Professional Assistance For Those Seeking Child Support
Virginia law recognizes that a child has the right to support from both parents. The commonwealth’s child support guidelines base this support on the income from both parents, without regard to whether a parent is a mother or father. We will help you resolve child support disputes, including enforcing existing child support orders. We draw on more than 30 years of family law experience to deliver the results our clients need.
How To File For Child Support In Virginia
Child support is wholly dependent on the parent-child relationship. For married couples, the husband is presumed to be the father of any children born during the marriage, and barring evidence to the contrary, must contribute child support after a divorce. When parents have not been married, the parent with primary custody of the child, often times – but not always – the child’s mother, can file an application for child support with the Virginia Department of Social Services Division of Child Support Enforcement (DCSE). If the mother is seeking child support, the father may agree to pay support or may deny paternity. In the latter case, the mother must establish paternity through a court proceeding.
Finally, if an unmarried father wants custody or visitation rights, he must file with the court to establish paternity, which would make him subject to child support.
What Does Child Support Cover?
Child support payments are meant to cover the basic expenses for the child: housing, food, clothing and so on. Virginia has guidelines for determining the appropriate amount of child support based on:
- The monthly gross income of both parents minus alimony and legally allowed deductions
- The number of children to be supported
- Cost of health insurance for the child
- Child care costs
Because statutory guidelines make child support relatively easy to calculate, arriving at the presumptive amount of basic support is relatively simple, provided that each parent is honest about their sources of incomes and deductions. However, each family is different and there may be grounds for requesting a deviation from the presumptive amount. The court has discretion to deviate in its order when the presumptive amount does not accurately reflect a parent’s ability to pay or serve the best interests of the children.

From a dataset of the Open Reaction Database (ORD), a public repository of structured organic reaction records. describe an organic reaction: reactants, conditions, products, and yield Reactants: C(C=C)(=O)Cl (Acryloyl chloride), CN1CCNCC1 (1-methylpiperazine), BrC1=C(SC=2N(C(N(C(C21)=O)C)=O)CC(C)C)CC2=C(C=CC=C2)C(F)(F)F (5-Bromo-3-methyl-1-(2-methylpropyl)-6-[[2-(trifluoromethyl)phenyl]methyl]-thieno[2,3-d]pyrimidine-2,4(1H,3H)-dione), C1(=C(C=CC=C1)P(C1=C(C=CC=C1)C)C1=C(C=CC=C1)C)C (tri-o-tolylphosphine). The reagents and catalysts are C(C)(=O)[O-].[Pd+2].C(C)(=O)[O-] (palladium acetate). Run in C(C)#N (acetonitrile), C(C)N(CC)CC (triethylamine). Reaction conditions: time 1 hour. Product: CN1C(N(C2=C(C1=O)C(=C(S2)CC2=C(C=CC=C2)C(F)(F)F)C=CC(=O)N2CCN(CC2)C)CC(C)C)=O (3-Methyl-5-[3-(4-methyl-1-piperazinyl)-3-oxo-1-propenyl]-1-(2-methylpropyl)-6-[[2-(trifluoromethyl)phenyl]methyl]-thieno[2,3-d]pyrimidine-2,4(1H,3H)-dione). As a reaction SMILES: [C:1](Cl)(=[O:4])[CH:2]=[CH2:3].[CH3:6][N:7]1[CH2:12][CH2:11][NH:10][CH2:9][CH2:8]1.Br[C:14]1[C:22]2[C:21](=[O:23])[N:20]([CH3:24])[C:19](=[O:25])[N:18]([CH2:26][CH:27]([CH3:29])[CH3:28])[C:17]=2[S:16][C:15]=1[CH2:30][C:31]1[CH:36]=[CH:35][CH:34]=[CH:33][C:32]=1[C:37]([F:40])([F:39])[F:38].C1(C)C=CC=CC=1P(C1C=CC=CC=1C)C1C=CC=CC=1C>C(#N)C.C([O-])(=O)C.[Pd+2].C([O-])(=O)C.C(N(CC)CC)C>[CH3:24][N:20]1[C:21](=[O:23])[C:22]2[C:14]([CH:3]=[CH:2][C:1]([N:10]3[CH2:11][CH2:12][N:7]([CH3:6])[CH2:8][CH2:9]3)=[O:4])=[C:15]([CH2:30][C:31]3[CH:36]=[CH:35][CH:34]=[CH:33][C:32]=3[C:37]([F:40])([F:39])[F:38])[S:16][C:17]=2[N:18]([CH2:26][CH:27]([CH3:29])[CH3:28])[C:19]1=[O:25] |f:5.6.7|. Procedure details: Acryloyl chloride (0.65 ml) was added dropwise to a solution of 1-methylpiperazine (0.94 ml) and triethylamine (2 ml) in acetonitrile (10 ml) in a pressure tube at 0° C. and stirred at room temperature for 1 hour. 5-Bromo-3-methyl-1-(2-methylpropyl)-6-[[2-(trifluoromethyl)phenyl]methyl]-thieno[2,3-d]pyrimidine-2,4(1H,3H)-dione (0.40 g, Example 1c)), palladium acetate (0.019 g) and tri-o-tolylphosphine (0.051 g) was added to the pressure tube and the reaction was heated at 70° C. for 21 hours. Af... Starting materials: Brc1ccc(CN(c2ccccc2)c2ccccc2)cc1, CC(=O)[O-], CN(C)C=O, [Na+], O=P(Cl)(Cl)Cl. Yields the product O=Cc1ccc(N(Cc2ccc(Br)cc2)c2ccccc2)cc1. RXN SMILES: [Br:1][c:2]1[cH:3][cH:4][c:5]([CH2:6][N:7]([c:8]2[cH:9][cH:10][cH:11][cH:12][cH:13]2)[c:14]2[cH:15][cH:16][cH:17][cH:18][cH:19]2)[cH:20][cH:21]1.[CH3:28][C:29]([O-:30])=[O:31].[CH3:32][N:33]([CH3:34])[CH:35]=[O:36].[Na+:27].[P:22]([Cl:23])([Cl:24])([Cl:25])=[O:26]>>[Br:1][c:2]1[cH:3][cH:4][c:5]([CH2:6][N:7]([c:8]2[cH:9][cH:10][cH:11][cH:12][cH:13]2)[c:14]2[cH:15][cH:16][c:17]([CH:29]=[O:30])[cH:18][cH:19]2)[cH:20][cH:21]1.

In our practice, we often help mothers obtain additional child support for expenses related to:
- A child’s special needs
- Private school tuition
- College expenses
- Enrichment activities
- Summer camp and travel teams
A court’s child support order has the force of law and stays in effect until the supporting parent dies, or until the child turns 18, or — if not yet a high school graduate — 19. The court may order a supporting parent to purchase life insurance to guarantee adequate child support until the child reaches the age of majority.
Professional Management Of Post-Divorce Child Support Issues
In our family law practice, we represent those whose ex-spouses either refuse to pay child support or request a downward modification of their obligation. Under Virginia law, when a parent who has the ability to pay refuses to meet child support obligations, he or she is “guilty of a misdemeanor” and liable for a fine up to $500 or up to 12 months in jail, or both.
When a parent claims inability to pay and asks for a modification, he or she must demonstrate a substantial reduction in available income. We scrutinize their finances to determine whether the claim is valid. If a parent is deliberately earning less than he or she could to escape child support, the court can impute income to that parent and maintain the same level of child support.
If you are a parent and child support payments due to you are in arrears, you can trust our firm to take decisive steps to resolve this issue.
Compassionate Yet Aggressive Representation Yields Positive Results
If you are seeking child support as part of a divorce or a paternity action, trust Morrison, Ross and Whelan to provide highly professional representation. Call us today at 540-347-1000. You may also reach out to us online to arrange a consultation. Our office is just off 211 and business 29, in the heart of Fauquier County at 31 Garrett Street in Warrenton.